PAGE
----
|He who goes Yonder is a learned man,|
Whom no one hinders when he calls Ra.
t is not surprising that when we look at hieroglyphs there is a tendency to view each symbol as a letter because our own language is based upon an alphabet. The alphabet, as we know it, took the human race a long time to develop and in the Egyptian language a single hieroglyph could indicate a single letter, a single word or even an idea. The same letter could be indicated by different hieroglyphs (see 'H' in the table below) or the same hieroglyph indicate different words or sounds (the sign for'N' also means 'water'). The Egyptians believed them to be of divine origin, from Thoth, and as such they were described as "the words of God".
The first hieroglyphs we know about appeared as early as
3100 BCand only the Sumerian language is believed to be older. By about 300 ADall knowledge of the meaning of the characters had been lost and they were not to be deciphered until the discovery of the Rosetta Stone and the work of Frenchman Jean-Francois Champollion.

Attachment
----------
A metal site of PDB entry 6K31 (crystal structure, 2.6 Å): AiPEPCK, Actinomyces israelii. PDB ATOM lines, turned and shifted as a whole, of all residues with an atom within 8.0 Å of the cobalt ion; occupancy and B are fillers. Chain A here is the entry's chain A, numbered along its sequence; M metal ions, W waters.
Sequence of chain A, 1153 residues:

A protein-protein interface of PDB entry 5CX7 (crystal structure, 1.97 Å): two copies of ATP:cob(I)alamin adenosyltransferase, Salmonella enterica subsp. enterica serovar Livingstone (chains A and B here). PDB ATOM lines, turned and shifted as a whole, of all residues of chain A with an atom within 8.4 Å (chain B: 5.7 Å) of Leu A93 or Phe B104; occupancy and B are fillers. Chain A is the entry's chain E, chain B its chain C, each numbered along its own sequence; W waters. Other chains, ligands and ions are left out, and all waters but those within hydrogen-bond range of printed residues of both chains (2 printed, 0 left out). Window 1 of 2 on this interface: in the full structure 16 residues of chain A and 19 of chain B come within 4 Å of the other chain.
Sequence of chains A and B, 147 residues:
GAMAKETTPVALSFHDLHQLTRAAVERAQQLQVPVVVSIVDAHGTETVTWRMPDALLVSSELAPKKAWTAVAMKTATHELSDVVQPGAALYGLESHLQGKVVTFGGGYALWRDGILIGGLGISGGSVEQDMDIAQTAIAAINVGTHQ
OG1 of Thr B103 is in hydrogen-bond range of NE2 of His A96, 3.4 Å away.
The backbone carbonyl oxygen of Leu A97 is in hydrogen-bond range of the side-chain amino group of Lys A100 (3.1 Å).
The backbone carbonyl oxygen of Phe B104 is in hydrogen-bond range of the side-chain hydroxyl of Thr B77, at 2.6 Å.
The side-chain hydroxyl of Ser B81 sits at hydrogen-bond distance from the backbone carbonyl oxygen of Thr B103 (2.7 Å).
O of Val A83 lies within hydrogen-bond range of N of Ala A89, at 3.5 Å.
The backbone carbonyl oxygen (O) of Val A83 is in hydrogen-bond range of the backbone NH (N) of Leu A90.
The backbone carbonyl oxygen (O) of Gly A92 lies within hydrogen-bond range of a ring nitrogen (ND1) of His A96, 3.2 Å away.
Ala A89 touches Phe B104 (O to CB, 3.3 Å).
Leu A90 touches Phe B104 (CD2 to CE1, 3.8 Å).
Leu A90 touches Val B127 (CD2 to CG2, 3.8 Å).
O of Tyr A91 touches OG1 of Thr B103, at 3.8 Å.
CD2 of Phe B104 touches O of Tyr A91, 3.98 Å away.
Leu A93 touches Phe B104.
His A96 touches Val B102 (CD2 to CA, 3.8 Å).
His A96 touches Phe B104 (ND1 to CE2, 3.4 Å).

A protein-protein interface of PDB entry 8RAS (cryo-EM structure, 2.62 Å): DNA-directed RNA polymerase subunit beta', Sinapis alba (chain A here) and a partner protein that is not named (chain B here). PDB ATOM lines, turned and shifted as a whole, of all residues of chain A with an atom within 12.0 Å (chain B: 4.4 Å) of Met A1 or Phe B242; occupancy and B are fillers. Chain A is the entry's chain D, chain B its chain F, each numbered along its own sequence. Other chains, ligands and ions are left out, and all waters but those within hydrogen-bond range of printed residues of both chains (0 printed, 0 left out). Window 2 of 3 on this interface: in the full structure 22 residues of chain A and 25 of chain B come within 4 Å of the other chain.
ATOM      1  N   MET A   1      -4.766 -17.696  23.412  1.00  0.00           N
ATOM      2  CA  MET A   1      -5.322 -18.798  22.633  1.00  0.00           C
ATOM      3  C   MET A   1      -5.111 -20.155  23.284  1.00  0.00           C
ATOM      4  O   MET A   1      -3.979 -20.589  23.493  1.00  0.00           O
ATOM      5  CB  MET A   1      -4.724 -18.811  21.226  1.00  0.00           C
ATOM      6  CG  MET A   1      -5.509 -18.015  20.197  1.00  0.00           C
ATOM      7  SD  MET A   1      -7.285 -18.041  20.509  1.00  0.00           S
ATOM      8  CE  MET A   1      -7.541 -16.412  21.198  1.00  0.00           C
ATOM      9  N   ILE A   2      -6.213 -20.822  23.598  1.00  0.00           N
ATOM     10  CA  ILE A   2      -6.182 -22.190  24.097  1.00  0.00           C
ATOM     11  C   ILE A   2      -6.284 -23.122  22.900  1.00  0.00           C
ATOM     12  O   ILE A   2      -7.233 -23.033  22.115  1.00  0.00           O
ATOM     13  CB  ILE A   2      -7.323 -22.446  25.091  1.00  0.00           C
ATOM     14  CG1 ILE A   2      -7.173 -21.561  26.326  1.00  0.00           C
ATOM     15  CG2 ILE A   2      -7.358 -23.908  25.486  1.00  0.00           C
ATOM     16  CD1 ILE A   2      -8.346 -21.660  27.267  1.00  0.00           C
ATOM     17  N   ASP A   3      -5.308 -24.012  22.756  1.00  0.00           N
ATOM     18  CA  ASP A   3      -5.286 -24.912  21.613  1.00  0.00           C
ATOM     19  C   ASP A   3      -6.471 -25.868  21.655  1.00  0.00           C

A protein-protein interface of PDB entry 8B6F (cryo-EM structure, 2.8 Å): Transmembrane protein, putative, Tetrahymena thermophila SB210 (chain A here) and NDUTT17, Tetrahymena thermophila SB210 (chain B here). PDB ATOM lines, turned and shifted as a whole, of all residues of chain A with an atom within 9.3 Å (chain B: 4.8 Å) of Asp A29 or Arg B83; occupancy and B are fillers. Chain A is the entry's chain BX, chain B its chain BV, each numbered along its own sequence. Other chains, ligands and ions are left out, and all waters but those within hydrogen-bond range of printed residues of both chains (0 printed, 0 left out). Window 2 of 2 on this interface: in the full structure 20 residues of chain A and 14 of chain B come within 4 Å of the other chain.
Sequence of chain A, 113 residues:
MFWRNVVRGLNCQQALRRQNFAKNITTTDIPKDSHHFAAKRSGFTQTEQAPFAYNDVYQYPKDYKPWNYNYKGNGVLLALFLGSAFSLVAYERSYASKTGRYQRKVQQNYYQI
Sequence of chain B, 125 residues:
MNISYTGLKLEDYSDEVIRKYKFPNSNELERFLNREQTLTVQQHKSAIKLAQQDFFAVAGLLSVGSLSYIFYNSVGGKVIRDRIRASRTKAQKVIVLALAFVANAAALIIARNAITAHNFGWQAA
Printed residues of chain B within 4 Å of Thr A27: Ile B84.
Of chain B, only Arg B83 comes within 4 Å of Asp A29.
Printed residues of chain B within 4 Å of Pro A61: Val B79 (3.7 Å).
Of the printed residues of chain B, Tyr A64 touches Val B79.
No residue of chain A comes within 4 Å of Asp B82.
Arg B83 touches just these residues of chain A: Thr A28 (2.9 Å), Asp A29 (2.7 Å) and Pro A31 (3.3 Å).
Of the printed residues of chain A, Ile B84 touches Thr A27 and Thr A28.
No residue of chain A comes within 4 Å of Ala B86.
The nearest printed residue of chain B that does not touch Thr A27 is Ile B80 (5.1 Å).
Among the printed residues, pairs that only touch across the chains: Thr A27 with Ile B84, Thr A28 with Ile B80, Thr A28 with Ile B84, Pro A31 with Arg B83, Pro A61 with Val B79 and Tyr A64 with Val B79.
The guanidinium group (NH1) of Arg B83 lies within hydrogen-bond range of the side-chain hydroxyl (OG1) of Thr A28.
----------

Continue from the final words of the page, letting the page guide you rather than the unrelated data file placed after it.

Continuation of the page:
The Rosetta Stone had been found in 1799 by Napoleon's invading army and upon it was a text written in Ancient Greek and two Ancient Egyptian scripts, demotic and hieroglyphic. It was a decree by Pharaoh Ptolemy V and by comparing the Greek and Egyptian texts Champollion was able to identify 79 different royal names.
Using these he then began to identify words and after two years he had managed to compile a limited dictionary. Although over time many thousands of hieroglyphs were used about 700 were in use at any one particular time and all of these had to be learnt by those going into the priesthood and by the scribes.